March 13 1790
My very Dear Father
I clearly see that it is easier for me to pass you my news than for you to send me yours. My business is the excuse for my silence and I hadn’t expected you to punish me by writing less, because I have written to you through the medium of my journal [see Revs no 7] I am overcome by weariness and hardship;
No, my son, I am not and never could be an enemy to you; you could not suspect it other than in the frenzy of your imagination or your despair. I am, and will always be, your friend, your best friend. Your mother is my other half in this feeling, because for the last fifteen days both she and my conscience have been urging me to write to you, I haven’t found the time owing to my poor health and the numerous difficulties of my work.
I am pleased to see you more affected by the correspondence and friendship of Dubucquoi than by so many worthy testimonies, which are, however, useful for encouraging you in your great work. If all that is missing for your satisfaction is my ‘bravo’, then receive it; it is a long time since I said it to you quietly, as a father should.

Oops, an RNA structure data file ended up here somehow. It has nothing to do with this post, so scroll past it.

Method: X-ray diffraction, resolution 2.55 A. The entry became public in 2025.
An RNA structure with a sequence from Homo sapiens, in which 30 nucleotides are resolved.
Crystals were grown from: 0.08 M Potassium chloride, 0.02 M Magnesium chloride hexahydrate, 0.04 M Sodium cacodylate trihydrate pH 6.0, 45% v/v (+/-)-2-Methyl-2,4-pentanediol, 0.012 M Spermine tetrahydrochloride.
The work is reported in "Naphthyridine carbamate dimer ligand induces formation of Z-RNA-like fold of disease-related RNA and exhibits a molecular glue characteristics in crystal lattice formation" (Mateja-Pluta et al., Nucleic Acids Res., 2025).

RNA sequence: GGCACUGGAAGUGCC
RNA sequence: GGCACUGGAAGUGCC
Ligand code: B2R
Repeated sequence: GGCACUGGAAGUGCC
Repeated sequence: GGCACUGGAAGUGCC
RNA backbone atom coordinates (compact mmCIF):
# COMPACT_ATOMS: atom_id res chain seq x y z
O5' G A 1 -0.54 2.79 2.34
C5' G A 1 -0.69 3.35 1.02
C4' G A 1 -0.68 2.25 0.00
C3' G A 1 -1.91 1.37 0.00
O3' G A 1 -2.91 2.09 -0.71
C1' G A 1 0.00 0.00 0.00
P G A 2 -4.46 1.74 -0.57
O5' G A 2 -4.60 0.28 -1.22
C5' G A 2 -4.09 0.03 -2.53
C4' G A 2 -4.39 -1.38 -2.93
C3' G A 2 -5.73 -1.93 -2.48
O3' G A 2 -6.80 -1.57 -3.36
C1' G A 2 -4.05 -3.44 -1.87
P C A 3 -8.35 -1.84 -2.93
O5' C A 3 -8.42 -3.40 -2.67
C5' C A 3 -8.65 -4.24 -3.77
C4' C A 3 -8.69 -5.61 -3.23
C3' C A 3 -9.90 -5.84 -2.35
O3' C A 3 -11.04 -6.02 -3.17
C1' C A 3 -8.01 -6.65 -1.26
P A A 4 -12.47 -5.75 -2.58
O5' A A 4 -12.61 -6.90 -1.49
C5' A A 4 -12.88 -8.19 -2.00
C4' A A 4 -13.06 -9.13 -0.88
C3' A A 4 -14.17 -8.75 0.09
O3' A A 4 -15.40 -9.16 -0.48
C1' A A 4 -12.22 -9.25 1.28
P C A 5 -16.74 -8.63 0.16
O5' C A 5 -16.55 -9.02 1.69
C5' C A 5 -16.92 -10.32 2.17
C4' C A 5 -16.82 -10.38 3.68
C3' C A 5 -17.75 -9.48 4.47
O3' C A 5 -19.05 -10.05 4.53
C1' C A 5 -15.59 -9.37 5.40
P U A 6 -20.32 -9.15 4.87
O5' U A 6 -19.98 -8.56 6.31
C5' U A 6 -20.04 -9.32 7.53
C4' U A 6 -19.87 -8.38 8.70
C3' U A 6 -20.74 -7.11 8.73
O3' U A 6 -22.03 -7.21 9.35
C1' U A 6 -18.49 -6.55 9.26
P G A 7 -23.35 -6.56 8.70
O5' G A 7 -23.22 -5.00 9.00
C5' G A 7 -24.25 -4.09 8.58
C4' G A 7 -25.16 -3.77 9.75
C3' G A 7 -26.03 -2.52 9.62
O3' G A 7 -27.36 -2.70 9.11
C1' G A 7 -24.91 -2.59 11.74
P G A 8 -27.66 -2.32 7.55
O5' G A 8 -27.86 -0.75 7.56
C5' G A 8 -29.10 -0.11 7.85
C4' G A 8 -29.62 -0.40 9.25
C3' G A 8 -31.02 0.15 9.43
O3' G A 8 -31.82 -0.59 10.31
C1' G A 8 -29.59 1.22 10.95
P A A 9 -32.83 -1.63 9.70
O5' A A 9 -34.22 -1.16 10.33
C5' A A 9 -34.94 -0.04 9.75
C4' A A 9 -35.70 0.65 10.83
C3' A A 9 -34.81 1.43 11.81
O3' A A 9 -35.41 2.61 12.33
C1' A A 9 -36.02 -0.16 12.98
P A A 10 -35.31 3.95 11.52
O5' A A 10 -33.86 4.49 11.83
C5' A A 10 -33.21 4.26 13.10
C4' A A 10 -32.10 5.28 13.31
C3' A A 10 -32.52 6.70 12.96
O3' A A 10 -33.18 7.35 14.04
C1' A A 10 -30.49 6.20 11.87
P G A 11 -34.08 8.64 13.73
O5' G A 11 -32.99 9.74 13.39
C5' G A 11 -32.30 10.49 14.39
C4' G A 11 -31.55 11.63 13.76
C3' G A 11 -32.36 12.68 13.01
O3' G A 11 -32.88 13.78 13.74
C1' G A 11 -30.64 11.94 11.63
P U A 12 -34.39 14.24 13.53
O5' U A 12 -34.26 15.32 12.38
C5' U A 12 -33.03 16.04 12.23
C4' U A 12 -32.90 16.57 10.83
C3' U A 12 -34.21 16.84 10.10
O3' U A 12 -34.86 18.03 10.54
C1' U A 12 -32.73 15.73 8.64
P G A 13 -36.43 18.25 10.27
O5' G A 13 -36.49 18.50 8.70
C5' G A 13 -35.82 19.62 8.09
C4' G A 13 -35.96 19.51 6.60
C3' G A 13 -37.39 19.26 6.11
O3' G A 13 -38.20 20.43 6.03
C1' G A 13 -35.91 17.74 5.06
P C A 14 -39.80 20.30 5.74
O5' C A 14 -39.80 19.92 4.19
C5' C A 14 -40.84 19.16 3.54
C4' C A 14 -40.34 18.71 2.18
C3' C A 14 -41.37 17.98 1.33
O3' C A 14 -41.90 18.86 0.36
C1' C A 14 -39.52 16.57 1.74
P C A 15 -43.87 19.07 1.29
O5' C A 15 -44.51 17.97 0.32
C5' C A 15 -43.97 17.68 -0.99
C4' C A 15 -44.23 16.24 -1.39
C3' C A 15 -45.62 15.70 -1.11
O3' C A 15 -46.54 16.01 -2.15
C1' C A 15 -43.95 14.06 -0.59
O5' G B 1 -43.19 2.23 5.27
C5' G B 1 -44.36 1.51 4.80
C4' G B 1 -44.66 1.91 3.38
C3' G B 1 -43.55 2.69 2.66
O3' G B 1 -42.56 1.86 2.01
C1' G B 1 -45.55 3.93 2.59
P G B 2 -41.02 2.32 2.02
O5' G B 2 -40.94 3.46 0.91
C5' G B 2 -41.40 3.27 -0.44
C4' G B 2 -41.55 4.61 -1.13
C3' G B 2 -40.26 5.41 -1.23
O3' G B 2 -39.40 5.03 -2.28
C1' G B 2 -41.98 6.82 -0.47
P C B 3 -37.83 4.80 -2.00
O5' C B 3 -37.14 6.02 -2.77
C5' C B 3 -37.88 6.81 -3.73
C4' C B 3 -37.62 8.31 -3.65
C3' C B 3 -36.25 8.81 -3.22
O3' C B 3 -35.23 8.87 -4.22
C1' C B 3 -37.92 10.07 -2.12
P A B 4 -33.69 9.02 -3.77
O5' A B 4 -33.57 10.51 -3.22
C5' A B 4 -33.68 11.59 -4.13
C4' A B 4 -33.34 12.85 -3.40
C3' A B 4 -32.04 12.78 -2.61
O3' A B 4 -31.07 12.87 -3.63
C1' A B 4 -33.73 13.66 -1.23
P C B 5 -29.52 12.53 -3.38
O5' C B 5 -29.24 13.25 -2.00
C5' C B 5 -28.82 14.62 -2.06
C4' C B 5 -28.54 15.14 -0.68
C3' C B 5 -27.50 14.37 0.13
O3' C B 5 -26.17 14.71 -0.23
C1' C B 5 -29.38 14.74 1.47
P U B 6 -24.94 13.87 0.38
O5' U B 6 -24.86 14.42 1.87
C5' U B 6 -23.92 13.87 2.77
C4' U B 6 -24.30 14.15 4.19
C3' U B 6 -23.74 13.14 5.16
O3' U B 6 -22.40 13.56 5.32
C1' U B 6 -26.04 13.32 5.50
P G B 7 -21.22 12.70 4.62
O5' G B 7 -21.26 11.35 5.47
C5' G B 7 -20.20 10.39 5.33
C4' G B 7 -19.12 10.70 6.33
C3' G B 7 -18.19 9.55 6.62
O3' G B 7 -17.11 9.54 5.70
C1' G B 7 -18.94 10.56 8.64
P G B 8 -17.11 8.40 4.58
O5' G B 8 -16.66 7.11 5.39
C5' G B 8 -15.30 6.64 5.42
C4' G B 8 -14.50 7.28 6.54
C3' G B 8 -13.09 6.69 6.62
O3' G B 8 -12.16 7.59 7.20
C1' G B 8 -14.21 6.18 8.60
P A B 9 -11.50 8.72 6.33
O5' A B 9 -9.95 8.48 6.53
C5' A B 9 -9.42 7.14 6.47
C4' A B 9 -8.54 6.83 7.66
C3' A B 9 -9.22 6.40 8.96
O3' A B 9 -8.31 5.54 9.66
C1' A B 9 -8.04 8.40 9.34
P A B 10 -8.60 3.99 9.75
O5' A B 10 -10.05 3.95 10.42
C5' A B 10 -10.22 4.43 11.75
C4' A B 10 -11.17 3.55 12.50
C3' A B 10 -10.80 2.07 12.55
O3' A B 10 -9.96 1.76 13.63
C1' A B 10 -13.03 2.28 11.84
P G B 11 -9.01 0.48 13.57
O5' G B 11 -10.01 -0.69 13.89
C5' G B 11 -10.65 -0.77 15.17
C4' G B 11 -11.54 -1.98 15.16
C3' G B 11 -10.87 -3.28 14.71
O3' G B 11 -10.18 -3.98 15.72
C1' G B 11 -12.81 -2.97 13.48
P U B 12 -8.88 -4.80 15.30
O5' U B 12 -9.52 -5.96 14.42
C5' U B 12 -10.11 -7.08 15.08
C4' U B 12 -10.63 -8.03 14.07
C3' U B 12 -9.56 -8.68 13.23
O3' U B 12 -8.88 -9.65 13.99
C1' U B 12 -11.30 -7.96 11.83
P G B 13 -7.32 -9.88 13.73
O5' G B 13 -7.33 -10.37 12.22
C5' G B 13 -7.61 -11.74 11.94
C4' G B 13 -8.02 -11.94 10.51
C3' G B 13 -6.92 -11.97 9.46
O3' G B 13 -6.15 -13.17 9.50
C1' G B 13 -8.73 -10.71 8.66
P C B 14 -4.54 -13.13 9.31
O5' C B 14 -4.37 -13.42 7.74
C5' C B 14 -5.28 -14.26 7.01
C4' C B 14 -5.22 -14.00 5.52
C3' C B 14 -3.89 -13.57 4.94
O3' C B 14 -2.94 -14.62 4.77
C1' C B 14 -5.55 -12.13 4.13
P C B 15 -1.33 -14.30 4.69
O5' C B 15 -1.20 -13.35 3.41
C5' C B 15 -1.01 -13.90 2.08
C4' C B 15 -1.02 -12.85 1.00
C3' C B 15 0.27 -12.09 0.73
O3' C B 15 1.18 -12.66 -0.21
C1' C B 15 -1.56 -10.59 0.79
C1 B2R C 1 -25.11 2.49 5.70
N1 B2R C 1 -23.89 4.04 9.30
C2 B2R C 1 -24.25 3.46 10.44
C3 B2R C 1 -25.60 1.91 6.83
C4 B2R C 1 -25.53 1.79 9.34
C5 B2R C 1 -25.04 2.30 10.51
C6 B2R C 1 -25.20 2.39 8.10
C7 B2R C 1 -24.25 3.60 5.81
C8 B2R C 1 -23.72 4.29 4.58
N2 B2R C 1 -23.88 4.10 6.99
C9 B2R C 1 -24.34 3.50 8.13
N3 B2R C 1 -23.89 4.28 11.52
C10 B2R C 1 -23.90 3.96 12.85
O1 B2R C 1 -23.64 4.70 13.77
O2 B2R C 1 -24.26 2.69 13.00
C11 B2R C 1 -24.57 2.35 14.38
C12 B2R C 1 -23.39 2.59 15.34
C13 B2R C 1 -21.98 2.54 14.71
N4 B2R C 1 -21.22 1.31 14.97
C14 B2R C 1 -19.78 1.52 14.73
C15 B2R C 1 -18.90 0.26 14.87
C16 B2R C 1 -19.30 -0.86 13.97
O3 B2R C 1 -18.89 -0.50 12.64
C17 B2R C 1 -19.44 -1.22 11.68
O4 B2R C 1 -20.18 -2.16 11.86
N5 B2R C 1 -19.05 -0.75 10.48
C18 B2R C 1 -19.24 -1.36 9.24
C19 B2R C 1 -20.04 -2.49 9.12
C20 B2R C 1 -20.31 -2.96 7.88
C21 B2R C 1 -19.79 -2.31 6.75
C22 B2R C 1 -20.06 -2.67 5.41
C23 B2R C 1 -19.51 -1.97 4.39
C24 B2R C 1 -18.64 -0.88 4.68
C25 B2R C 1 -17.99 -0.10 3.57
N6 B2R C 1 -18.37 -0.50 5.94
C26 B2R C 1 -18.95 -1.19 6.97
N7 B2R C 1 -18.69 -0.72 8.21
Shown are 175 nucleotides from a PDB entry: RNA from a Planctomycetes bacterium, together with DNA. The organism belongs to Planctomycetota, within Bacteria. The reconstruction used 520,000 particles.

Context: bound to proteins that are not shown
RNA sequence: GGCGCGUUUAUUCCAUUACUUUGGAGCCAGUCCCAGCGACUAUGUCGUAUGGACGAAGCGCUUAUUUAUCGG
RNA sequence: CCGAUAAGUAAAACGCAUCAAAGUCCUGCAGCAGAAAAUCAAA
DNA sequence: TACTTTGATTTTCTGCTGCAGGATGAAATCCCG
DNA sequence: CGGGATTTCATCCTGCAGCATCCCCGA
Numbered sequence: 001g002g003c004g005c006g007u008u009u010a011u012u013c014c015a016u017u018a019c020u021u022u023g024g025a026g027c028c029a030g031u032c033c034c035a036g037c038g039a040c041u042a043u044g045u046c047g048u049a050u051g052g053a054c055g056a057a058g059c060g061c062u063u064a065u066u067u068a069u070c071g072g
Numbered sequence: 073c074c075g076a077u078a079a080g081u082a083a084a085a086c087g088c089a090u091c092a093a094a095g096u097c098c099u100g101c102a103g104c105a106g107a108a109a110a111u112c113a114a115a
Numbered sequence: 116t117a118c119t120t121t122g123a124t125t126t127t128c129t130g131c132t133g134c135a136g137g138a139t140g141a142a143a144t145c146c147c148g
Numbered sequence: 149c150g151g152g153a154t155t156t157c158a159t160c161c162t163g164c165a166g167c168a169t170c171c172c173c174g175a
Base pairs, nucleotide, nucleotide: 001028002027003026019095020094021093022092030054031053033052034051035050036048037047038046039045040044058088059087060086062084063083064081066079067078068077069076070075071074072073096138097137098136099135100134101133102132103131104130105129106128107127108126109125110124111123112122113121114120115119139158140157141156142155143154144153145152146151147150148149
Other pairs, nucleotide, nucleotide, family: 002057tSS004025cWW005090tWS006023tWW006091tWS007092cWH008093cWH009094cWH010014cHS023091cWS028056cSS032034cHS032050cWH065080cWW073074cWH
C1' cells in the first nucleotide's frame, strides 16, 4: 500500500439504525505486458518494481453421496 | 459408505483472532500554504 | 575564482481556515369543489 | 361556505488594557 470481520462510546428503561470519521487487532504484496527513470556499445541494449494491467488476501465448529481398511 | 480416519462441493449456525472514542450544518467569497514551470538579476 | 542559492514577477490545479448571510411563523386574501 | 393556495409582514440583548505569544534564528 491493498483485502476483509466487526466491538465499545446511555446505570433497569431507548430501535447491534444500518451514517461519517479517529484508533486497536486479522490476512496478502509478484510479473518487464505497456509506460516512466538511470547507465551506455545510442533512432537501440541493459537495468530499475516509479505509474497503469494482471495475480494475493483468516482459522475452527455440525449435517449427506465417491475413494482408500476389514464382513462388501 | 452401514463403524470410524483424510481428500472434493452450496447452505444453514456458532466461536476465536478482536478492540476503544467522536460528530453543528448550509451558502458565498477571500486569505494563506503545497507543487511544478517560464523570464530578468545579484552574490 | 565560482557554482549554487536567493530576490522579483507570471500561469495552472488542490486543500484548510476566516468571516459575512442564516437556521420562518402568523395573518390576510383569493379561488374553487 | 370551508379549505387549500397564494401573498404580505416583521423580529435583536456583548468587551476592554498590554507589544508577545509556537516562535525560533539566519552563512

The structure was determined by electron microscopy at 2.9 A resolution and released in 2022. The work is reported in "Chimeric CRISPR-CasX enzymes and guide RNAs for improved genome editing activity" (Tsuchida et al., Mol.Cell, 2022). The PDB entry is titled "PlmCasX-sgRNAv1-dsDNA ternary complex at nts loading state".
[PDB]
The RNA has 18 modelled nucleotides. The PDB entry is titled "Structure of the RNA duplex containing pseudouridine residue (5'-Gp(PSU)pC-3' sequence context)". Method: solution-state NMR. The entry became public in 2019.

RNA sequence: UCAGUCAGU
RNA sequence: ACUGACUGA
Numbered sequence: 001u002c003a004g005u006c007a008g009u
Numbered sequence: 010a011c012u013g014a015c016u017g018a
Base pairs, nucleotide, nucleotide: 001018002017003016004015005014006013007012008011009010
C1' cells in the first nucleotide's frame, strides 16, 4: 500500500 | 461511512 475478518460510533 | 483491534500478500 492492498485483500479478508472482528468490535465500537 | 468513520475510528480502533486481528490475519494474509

As long as you have a father, a mother, brothers and sisters your comparison with Philoctetes will be wrong, I have more grounds to fear becoming like him than you, if I am left only with my anxieties and worries.
To me, the isle begins to be quite deserted, or, what is worse, it seems to be inhabited only by the monkeys, serpents, tigers and rapacious birds which infest our swamp of l’Oise
Your Father, Desmoulins